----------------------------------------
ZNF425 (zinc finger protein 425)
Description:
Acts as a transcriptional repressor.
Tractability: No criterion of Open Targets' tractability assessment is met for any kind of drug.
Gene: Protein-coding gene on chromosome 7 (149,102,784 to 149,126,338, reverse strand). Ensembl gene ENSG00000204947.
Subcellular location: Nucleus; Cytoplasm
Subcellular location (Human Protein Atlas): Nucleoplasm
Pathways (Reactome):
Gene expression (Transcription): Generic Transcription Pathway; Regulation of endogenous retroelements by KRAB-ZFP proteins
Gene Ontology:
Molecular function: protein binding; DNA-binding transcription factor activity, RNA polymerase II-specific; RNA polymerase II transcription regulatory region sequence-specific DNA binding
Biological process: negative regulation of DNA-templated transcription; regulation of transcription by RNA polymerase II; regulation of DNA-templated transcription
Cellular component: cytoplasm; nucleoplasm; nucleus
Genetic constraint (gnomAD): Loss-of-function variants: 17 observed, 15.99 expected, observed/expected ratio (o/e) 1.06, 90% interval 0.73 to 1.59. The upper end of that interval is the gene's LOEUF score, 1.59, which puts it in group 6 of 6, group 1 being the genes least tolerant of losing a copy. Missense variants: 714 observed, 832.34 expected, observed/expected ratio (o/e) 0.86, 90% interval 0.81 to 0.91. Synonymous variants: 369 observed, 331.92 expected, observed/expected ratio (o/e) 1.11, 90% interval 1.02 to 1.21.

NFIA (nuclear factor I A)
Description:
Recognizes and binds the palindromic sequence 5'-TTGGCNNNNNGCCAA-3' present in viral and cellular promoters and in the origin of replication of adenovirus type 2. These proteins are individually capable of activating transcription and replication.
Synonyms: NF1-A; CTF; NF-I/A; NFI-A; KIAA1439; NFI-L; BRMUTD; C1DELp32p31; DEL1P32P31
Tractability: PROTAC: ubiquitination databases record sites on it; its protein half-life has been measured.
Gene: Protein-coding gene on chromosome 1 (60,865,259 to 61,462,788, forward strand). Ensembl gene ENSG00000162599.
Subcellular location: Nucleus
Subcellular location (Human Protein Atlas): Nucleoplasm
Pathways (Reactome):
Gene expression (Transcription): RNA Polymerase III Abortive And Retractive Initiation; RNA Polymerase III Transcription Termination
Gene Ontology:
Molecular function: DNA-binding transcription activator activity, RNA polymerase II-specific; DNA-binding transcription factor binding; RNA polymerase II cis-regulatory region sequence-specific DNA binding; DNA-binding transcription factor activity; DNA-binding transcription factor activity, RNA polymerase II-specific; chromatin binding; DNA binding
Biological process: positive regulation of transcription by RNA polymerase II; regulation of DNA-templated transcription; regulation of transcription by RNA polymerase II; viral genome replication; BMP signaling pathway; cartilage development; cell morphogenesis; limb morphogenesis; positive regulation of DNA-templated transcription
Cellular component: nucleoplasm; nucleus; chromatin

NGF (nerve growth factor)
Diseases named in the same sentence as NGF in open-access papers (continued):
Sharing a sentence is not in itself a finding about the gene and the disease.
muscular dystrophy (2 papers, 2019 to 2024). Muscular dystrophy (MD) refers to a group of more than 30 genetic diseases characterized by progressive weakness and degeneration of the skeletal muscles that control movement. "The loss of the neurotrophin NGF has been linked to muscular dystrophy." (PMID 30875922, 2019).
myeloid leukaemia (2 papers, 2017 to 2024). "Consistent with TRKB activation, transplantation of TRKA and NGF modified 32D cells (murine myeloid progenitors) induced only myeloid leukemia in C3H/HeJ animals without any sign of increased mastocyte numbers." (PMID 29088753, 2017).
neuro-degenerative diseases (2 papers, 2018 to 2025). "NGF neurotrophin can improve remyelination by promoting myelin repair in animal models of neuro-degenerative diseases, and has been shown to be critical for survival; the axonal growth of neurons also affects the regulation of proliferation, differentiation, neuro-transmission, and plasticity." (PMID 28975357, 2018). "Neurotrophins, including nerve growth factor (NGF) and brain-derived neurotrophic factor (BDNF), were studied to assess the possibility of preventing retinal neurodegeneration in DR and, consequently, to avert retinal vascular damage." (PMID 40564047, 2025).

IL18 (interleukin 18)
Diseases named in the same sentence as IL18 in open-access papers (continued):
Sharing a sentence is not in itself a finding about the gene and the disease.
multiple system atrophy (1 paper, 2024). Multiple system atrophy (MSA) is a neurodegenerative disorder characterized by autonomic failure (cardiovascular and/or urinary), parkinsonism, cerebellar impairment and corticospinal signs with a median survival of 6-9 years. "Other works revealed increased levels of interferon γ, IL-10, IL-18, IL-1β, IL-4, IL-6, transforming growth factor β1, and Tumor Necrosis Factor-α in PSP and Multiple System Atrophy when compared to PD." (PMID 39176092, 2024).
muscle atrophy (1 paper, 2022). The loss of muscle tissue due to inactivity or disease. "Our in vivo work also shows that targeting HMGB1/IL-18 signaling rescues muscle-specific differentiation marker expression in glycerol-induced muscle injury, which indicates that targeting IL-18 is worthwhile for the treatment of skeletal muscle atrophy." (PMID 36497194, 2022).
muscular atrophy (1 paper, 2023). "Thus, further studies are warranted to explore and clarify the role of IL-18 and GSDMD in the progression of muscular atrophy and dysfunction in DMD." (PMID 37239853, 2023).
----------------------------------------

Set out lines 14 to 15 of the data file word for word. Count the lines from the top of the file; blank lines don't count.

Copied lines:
Genetic constraint (gnomAD): Loss-of-function variants: 17 observed, 15.99 expected, observed/expected ratio (o/e) 1.06, 90% interval 0.73 to 1.59. The upper end of that interval is the gene's LOEUF score, 1.59, which puts it in group 6 of 6, group 1 being the genes least tolerant of losing a copy. Missense variants: 714 observed, 832.34 expected, observed/expected ratio (o/e) 0.86, 90% interval 0.81 to 0.91. Synonymous variants: 369 observed, 331.92 expected, observed/expected ratio (o/e) 1.11, 90% interval 1.02 to 1.21.

NFIA (nuclear factor I A)